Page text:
Bearing types manufactured include precision radial, deep groove ball, cylindrical roller, angular contact, duplex and many other types. Special bearings are manufactured to customer specifications or, the company’s in-house design department can work with customers to develop unique bearing designs. The type of bearing design could incorporate special features which might reduce component cost and assembly time. Maximum manufacturing capacity at HB Bearings is 1.5 m outside diameter.
Materials are usually based on SAE 52100. However, certain motorsport applications may require more specialised bearing steel, such as AMS6444 (52100 VIM-VAR), which is a super clean steel. Occasionally, a material such as Cronidur is used, which has a value that exceeds 52100 by a factor of between 8 and 10.
“The common denominator is that they are all difficult to machine,” says Hirst. “However, with the micron tolerances we have to achieve with exact repeatability, the Kellenberger machines are more than up to the challenge. They have been an excellent investment.”
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Two-day program cut to two hours

“The accuracy of programming is essential for us; if our CNC programs aren’t accurate, it would be catastrophic.” Those are the words of Stéphane Haoui, machining manager at Loiretech, a company specialising in large, complex tools for the commercial aerospace, automotive, defence and energy industries.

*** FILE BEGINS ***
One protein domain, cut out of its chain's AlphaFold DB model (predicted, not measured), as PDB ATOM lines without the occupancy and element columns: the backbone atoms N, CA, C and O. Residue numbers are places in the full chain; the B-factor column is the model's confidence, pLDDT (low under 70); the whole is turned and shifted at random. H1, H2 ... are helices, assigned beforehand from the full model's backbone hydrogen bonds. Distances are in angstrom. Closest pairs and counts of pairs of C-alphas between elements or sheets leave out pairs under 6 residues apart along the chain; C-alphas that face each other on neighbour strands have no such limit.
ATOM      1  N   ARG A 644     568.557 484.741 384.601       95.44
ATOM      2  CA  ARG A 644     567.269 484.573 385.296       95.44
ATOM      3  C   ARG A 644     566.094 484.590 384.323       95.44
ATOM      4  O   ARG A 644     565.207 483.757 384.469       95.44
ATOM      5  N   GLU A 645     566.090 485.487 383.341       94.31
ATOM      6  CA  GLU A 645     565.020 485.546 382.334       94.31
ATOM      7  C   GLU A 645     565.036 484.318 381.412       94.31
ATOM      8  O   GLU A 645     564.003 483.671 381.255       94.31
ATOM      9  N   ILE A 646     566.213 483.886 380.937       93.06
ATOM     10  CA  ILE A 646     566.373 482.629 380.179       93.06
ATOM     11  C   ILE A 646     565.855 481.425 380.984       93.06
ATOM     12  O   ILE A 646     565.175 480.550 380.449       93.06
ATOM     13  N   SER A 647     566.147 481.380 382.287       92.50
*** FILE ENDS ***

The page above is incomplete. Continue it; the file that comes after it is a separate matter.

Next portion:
Loiretech’s design, manufacturing and production control processes face many issues – which are resolved by seamlessly merging three products – WorkNC, WorkPlan and WorkXplore from Hexagon’s production software portfolio – to create one integrated solution that connects all of its business silos together.
Based at Bouguenais in France, Loiretech Ingénierie produces a range of composite and metal tools for forming, thermoforming, moulding and part inspection. The company designs and manufactures, among other things, moulds for the production of reactors, fuselages and structural parts. In addition, the space market is well catered for, in particular through the production of tools for satellite reflectors and rocket fuselage reflectors. Loiretech supplies the automotive industry with control and automation tools for cutting out entire dashboards.
As well as tooling production, the company directly manufactures blades and propellers for the naval industry. Nine machine tools, which include Zayer, FPT, Forest Liné and Rambaudi, are programmed by Hexagon’s WorkNC CAM software, which Haoui says is vital to its operation: “The shop floor couldn’t function without WorkNC as it’s fully integrated into all stages of manufacturing: analysis, comparison, simulation, verification and machining.”
He says that Loiretech uses materials which can deform on the CNC machines, and their tools must generally be accurate to six or seven hundredths per metre; sometimes even to five hundredths.
“However, WorkNC’s reliability gives us the power and accuracy we need to ensure those tolerances are met every time,” says Haoui. “We begin by creating the WorkNC range, and prepare for manufacturing by extending the surfaces to accommodate the volume and define the part layout.”


After that, the company defines the raw material, the machine to be used, and the work holding. Then, the tool paths are programmed using WorkNC’s roughing, re-roughing, semi-finishing, finishing and cornering functions. The software automatically displays the stock in real time as the workpiece moves forward through the machining process, ensuring high accuracy.